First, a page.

For example, if you were a dietician attempting to help a person choose a diet, I don’t think the options should include, say, a ketogenic regimen. That’s likely prone to massive error. Unless, of course, it was slowly developed as an option over time so that the person starts with the choice of “ketogenic two meals a day”. A smaller choice, with less likelihood of error, is a nudge towards future success.
Some kind of nudge in inevitable. Choice architecture, whether public or private, must do something.
This might be the best line of the book. Go ahead. Use these techniques. You’re going to do some of this regardless and you’re going to be affected by these things, too. To be mindful of the nudges we all must face, and be deliberate in ways we nudge others, is to operate on a higher level.
As much as this book is a foundation for behavioral economics, we’ve not really given a lot of focus on specific behavioral economic concepts. Instead, we’ve looked at applied methods that stem from the discipline. So I’d feel terrible if I didn’t at least give some core principles that I think our authors do a great job summarizing. Beneath the five items below are a number of psychological and behavioral concepts that aren’t stated but are very present in each idea. To learn more, reading this excellent book! And then read many more books after it, such as Thaler’s follow-up Misbehaving, Cialdini’s Influence and Pre-Suasion, and Daniel Gilbert’s Stumbling on Happiness.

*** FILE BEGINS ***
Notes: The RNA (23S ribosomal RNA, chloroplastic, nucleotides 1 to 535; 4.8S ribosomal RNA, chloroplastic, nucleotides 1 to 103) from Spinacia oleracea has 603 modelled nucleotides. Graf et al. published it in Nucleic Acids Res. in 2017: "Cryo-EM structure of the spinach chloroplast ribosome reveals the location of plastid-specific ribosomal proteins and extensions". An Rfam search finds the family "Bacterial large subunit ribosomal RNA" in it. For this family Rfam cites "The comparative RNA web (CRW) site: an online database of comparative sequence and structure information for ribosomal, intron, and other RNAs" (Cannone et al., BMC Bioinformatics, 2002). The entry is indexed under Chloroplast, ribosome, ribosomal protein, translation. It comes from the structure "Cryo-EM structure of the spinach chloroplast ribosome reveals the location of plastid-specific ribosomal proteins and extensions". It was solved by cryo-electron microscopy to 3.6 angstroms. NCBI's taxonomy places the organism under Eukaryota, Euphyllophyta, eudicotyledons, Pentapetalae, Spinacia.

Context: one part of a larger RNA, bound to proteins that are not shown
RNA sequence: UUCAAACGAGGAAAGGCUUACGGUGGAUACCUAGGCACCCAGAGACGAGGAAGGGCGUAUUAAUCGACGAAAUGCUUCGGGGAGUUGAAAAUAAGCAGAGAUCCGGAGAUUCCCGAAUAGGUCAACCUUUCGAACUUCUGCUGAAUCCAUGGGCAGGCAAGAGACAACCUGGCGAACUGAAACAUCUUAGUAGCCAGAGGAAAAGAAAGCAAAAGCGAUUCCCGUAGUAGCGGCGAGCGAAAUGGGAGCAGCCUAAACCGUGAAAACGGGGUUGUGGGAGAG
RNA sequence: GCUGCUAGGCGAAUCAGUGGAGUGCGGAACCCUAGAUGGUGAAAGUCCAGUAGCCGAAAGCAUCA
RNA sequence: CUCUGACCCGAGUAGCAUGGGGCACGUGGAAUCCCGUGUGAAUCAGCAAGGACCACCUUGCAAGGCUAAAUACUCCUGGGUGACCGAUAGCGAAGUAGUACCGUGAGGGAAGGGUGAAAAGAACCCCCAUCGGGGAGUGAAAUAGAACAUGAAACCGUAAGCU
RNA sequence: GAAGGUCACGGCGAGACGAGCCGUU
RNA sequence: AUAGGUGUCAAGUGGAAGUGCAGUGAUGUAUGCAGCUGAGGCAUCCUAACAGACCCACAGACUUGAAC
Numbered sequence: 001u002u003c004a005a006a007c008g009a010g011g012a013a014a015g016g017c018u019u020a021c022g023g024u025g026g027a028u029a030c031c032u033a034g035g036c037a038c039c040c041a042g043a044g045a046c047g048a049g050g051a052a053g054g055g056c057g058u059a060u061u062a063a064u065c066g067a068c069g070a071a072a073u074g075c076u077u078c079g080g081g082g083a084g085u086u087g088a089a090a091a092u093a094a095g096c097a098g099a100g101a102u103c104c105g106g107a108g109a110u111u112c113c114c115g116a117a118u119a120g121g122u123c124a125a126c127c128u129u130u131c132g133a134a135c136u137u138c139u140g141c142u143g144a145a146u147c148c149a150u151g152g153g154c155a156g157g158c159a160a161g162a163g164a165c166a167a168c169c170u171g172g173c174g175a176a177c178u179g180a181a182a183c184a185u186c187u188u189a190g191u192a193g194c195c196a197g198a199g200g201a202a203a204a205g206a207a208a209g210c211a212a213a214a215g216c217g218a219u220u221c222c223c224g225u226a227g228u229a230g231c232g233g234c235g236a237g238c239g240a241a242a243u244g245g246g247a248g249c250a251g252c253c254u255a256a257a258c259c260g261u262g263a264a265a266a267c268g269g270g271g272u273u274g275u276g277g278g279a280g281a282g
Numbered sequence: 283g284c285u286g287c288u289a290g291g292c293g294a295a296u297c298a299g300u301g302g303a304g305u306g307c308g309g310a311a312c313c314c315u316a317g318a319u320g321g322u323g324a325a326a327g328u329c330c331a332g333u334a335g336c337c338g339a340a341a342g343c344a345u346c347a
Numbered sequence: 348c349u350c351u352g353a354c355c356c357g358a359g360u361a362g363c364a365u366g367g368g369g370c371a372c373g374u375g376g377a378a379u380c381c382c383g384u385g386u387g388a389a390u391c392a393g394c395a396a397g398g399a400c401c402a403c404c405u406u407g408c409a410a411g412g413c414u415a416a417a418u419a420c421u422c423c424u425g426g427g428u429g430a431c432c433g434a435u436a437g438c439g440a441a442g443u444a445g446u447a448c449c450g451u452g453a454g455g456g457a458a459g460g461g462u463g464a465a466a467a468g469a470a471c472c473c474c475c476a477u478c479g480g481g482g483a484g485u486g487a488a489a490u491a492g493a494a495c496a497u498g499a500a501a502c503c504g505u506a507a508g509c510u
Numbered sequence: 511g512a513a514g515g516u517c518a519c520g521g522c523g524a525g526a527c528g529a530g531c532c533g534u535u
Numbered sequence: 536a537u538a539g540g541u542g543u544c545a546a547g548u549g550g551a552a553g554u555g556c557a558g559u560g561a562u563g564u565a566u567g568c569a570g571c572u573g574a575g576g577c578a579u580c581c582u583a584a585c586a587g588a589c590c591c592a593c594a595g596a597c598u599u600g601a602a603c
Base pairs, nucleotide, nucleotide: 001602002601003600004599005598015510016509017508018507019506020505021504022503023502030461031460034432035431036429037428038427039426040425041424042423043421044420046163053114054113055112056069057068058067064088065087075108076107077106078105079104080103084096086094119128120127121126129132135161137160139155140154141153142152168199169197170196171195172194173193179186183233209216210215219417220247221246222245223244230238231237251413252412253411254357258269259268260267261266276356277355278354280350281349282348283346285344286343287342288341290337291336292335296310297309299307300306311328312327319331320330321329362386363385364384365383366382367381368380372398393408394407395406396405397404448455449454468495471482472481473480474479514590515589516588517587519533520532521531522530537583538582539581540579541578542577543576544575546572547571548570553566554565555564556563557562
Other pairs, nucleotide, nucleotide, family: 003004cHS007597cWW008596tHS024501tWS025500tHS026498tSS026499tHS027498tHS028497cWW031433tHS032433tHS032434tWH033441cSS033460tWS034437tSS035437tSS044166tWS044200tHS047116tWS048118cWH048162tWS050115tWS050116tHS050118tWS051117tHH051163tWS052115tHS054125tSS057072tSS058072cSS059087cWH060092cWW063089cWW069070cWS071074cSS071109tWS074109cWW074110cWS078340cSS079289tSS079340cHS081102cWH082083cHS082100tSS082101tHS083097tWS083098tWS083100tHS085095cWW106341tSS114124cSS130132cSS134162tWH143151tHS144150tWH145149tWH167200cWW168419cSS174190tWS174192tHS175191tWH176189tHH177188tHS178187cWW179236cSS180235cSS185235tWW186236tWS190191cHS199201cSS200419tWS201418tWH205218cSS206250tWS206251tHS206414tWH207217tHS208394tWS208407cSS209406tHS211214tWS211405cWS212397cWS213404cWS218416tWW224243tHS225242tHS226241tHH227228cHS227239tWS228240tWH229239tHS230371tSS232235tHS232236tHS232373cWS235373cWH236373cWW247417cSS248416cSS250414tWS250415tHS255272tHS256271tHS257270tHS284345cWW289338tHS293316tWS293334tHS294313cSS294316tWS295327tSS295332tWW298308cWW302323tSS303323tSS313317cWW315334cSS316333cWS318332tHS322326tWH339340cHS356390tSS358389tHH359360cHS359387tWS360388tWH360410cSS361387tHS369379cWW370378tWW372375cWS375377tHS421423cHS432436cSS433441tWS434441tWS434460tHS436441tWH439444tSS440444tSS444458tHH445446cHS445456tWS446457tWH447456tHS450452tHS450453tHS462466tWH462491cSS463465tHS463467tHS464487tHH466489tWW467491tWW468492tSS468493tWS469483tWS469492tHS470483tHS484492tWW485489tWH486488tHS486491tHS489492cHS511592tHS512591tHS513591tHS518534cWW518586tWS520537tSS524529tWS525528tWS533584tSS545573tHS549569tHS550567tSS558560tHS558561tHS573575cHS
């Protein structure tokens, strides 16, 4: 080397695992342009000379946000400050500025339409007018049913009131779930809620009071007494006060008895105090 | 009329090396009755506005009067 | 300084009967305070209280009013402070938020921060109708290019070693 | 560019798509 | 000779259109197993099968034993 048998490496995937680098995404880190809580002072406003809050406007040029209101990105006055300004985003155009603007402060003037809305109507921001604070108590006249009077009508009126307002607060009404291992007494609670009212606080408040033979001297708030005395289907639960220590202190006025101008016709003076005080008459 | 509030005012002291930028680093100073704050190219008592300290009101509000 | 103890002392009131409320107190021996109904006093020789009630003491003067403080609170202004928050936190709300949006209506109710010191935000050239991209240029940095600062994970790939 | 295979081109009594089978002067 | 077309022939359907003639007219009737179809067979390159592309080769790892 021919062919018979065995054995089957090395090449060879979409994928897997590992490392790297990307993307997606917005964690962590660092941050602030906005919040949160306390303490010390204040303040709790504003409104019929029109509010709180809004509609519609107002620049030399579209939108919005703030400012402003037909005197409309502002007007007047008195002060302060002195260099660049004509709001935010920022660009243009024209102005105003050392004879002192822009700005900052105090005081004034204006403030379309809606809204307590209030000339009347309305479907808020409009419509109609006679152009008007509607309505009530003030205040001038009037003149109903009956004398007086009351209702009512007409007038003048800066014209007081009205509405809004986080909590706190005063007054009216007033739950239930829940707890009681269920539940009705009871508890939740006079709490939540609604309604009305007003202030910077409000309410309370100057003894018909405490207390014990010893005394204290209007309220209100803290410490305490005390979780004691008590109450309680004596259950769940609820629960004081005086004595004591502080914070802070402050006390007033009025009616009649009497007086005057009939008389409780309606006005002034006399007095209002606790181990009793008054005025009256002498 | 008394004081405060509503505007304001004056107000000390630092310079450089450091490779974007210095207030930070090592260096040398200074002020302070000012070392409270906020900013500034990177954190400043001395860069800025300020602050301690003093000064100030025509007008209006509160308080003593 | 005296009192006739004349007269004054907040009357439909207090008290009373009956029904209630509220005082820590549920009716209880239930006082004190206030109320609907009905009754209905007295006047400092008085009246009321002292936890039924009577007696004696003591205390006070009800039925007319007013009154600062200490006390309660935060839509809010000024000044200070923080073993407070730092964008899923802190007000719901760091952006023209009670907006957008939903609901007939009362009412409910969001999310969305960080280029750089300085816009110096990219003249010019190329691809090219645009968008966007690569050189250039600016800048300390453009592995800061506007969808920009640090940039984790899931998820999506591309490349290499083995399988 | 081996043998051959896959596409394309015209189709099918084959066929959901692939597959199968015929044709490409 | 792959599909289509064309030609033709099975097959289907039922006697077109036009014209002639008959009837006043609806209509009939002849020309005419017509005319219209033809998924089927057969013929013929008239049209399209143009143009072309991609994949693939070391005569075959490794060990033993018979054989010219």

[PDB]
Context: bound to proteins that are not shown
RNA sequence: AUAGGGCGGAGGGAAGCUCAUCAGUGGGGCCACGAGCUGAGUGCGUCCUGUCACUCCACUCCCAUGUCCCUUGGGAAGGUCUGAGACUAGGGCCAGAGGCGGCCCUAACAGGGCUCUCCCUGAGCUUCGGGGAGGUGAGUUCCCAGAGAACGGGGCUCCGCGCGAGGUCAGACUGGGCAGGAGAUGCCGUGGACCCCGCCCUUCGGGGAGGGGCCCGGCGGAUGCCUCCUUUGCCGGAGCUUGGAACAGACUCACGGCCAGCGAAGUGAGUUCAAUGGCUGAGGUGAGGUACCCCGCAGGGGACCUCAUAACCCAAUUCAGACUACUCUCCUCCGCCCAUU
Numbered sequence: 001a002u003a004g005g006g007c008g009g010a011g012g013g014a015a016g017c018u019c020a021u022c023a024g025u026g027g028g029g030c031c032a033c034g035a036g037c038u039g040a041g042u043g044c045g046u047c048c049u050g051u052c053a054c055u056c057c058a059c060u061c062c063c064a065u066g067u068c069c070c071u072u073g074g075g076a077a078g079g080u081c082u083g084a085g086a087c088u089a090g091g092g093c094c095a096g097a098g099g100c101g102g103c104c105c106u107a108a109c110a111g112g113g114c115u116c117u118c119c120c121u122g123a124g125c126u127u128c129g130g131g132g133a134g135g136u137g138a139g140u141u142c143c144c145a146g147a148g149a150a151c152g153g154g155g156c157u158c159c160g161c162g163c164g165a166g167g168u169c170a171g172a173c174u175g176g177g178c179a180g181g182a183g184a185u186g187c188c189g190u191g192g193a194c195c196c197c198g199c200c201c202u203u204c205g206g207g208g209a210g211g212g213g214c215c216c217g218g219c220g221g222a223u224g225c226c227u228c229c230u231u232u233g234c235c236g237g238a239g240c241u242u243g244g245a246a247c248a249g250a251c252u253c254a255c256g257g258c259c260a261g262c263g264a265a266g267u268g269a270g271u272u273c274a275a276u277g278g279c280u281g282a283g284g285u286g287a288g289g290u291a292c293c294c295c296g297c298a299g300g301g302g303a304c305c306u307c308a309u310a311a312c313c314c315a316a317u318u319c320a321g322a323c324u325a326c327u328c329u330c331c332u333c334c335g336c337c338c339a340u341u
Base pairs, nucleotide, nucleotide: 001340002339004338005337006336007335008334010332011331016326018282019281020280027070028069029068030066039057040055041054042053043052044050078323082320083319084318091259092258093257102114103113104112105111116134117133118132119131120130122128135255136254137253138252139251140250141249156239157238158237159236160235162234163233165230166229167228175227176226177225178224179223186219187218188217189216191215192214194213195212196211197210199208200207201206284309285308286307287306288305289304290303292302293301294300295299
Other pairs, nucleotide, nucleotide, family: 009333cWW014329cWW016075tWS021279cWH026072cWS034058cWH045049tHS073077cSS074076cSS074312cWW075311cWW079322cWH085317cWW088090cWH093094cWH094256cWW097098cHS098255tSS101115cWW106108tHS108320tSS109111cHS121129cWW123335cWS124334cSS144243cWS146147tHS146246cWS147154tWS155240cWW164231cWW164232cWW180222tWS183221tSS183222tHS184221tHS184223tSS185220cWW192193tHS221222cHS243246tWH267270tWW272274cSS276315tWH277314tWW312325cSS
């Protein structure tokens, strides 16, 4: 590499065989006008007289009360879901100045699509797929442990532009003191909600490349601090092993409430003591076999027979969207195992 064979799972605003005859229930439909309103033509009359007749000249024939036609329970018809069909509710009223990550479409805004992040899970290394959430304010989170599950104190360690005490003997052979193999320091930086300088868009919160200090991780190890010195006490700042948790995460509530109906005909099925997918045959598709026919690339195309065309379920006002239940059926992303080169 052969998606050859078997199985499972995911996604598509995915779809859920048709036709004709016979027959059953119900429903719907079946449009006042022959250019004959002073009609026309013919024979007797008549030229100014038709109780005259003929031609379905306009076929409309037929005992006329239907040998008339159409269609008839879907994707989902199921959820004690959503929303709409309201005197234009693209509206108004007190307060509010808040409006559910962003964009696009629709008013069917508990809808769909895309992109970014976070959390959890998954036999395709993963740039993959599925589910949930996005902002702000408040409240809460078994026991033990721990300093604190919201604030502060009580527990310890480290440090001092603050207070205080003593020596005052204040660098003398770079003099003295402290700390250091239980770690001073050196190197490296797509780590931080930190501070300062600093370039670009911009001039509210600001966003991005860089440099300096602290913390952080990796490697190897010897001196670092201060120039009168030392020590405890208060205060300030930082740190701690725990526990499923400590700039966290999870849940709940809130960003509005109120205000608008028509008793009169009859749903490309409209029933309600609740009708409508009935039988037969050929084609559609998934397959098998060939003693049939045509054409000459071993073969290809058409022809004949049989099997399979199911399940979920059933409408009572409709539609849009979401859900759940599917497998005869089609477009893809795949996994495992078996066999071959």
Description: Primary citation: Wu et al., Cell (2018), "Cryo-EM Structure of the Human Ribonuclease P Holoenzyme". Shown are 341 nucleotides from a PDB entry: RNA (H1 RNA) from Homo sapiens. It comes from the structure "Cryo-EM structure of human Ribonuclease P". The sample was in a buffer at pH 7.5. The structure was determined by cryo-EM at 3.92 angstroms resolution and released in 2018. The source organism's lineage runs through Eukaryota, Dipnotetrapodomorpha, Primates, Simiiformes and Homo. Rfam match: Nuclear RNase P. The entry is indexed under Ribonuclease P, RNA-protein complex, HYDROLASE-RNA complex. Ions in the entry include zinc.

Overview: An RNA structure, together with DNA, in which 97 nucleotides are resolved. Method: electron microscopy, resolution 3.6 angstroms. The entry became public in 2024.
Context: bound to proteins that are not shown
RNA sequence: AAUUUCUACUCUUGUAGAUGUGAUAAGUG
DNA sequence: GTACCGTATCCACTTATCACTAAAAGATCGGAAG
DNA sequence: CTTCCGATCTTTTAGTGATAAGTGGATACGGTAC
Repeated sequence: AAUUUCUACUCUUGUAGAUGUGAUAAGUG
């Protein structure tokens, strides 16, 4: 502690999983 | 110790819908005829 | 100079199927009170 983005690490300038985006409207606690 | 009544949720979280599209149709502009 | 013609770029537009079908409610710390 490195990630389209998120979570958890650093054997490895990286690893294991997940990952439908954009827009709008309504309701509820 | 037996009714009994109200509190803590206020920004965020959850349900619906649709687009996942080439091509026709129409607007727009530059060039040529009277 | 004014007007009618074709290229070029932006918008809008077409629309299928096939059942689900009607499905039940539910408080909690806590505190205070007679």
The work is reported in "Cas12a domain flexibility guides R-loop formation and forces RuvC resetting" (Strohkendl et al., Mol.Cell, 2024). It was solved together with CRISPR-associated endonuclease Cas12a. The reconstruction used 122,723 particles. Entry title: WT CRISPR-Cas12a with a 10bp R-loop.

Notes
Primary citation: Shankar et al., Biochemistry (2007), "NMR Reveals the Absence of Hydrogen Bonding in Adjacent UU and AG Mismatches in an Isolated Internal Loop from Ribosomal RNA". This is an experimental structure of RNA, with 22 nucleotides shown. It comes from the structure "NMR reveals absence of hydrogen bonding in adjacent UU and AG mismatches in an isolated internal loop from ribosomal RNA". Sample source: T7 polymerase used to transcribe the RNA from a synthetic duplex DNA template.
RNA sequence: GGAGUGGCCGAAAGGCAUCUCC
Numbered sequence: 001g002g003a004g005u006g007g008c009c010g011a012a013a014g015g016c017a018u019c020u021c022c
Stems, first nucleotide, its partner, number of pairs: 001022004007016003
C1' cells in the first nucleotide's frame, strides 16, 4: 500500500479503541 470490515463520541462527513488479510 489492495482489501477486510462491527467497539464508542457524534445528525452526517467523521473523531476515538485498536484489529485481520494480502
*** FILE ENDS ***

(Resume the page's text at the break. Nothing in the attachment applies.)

To satiate in the meantime, here are five psychological principles that underlie human behavior, as quoted from our authors:
- People say they will do something but seldom follow through (it’s easy to pledge, hard to act)
- Self-control restrictions are easier to adopt if they take place some time in the future.
- Loss aversion: people hate losing something more than they love gaining something.
- Money illusion: people mistake the value of a dollar today to be the same as the value of a dollar tomorrow.
- Inertia is a powerful, powerful force.
There is a lot of wisdom in these five humble sentences. And a lot more within this fine work. You can buy it here on Amazon.
Mental Models and Principles
- A choice architect has the responsibility for organizing the context in which people make decisions.
- There is no such thing as a “neutral” design.
- The key is that choices are not blocked off or significantly burdened. If people want to do stupid things, the policy won’t make it hard for them. The policy just tries to nudge them the right way.
- Never underestimate the power of inertia.
- Kahneman and Tversky identified three major heuristics that translate to biases of judgement: anchoring, availability, and representativeness.
- Anchors serve as nudges. The more you ask for, the more you tend to get.
- Availability is the manner in which people can easily recall examples of something which in turn makes the example seem much more possible than it may be.
- Self-control can be illuminated by thinking about an individual as containing two semiautonomous selves: a far-sighted “planner” and a myopic “doer”. The planner speaks from your reflective system; this is Mr. Spock. The doer is your automatic system and is Homer Simpson.
- Social influences come in two basic categories: information and peer pressure.
- Humans make mistakes. A well-designed system expects its user to err and is as forgiving as possible.
- Attitudes toward risk depend on the frequency with which investors monitor their portfolio.
- The invisible hand works best when products are simple and purchased frequently.